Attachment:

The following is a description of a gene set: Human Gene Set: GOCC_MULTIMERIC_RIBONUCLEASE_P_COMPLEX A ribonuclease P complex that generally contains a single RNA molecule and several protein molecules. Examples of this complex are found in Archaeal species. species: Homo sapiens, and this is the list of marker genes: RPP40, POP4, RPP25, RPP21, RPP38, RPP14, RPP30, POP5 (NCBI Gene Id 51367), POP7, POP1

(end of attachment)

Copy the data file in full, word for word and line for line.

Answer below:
The following is a description of a gene set: Human Gene Set: GOCC_MULTIMERIC_RIBONUCLEASE_P_COMPLEX A ribonuclease P complex that generally contains a single RNA molecule and several protein molecules. Examples of this complex are found in Archaeal species. species: Homo sapiens, and this is the list of marker genes: RPP40, POP4, RPP25, RPP21, RPP38, RPP14, RPP30, POP5 (NCBI Gene Id 51367), POP7, POP1